Saturn's rings are younger than the planet itself

2019-01-20 07:35
Saturn as seen from the Cassini spacecraft. (NASA, JPL, Space Science Institute via AP)

Saturn as seen from the Cassini spacecraft. (NASA, JPL, Space Science Institute via AP)

Multimedia   ·   User Galleries   ·   News in Pictures Send us your pictures  ·  Send us your stories

Saturn's rings are younger than scientists thought and appeared within the last 10 to 100 million years, according to research published on Thursday based on findings from NASA's Cassini spacecraft.

The sixth planet from the Sun formed about 4.5 billion years ago, along with the rest of the planets in our solar system, and spent the bulk of its existence without the characteristic rings it is known for today.

Astronomers have long believed the rings could be young, and perhaps formed by collisions between the moons of Saturn or by a comet that shattered in close proximity to the planet.

Some of these answers have come into sharper focus because of Cassini, an unmanned US-European probe that launched in 1997 and ended in 2017 with a planned death plunge into Saturn's surface.

At the end of its mission, Cassini made 22 orbits, circling between Saturn and its rings, getting closer to them than any spacecraft in history.

By studying how the flight path of Cassini was deflected by the gravity of the rings, scientists were able to deduce the rings' mass and approximate age.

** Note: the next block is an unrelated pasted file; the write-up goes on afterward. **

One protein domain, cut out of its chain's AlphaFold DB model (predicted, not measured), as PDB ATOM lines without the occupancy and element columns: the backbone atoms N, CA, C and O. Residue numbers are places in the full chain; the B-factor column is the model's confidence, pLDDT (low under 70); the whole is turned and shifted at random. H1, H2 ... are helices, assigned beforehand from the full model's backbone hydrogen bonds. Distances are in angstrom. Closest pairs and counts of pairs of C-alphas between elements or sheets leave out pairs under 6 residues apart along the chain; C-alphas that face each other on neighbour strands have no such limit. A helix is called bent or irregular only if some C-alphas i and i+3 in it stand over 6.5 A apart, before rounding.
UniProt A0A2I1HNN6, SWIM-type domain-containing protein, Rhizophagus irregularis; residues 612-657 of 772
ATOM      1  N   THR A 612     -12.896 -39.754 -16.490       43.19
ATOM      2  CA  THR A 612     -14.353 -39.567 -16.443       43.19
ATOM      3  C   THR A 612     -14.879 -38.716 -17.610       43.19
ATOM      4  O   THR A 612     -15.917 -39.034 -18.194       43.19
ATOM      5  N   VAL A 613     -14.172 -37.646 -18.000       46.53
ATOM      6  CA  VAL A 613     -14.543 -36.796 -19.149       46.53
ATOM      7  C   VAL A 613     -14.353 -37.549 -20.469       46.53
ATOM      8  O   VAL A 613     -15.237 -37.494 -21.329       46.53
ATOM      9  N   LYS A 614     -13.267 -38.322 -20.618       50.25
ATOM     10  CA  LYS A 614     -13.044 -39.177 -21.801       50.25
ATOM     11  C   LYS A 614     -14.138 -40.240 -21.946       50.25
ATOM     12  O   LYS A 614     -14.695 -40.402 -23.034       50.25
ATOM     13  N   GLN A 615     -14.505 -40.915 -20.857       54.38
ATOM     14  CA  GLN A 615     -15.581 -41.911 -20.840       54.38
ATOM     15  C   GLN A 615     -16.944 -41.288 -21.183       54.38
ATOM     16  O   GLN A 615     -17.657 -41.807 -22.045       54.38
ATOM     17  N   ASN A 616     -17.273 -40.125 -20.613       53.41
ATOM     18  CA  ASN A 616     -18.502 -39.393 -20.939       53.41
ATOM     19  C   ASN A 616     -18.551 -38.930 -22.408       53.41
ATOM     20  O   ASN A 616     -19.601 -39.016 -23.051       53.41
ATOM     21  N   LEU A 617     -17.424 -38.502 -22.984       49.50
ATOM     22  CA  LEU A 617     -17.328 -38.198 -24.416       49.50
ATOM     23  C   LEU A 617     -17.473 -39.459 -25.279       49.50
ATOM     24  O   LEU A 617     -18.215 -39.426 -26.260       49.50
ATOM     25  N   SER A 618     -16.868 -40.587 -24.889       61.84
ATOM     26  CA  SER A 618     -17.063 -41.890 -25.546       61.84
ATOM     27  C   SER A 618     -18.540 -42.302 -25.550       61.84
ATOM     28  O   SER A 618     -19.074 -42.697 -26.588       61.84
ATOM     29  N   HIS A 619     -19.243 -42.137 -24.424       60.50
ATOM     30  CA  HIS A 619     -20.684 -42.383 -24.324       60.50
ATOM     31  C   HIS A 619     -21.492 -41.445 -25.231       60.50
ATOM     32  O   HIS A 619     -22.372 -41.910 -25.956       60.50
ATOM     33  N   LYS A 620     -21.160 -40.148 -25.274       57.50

"Only by getting so close to Saturn in Cassini's final orbits were we able to gather the measurements to make the new discoveries," said lead author Luciano Iess of Sapienza University of Rome.

Understanding the rings' age and mass is "a fundamental goal of its mission," he added.

A lesser mass indicates younger rings because as they age, the rings would attract more debris and grow heavier.

The rings are made up of 99% ice.

The study did not delve into the question of where the rings came from, but supported theories such as a comet or moon collision.

KEEP UPDATED on the latest news by subscribing to our FREE newsletter.

- FOLLOW News24 on Twitter

Read more on:    nasa  |  astronomy

Join the conversation! encourages commentary submitted via MyNews24. Contributions of 200 words or more will be considered for publication.

We reserve editorial discretion to decide what will be published.
Read our comments policy for guidelines on contributions.

Inside News24

Traffic Alerts
There are new stories on the homepage. Click here to see them.


Create Profile

Creating your profile will enable you to submit photos and stories to get published on News24.

Please provide a username for your profile page:

This username must be unique, cannot be edited and will be used in the URL to your profile page across the entire network.


Location Settings

News24 allows you to edit the display of certain components based on a location. If you wish to personalise the page based on your preferences, please select a location for each component and click "Submit" in order for the changes to take affect.

Facebook Sign-In

Hi News addict,

Join the News24 Community to be involved in breaking the news.

Log in with Facebook to comment and personalise news, weather and listings.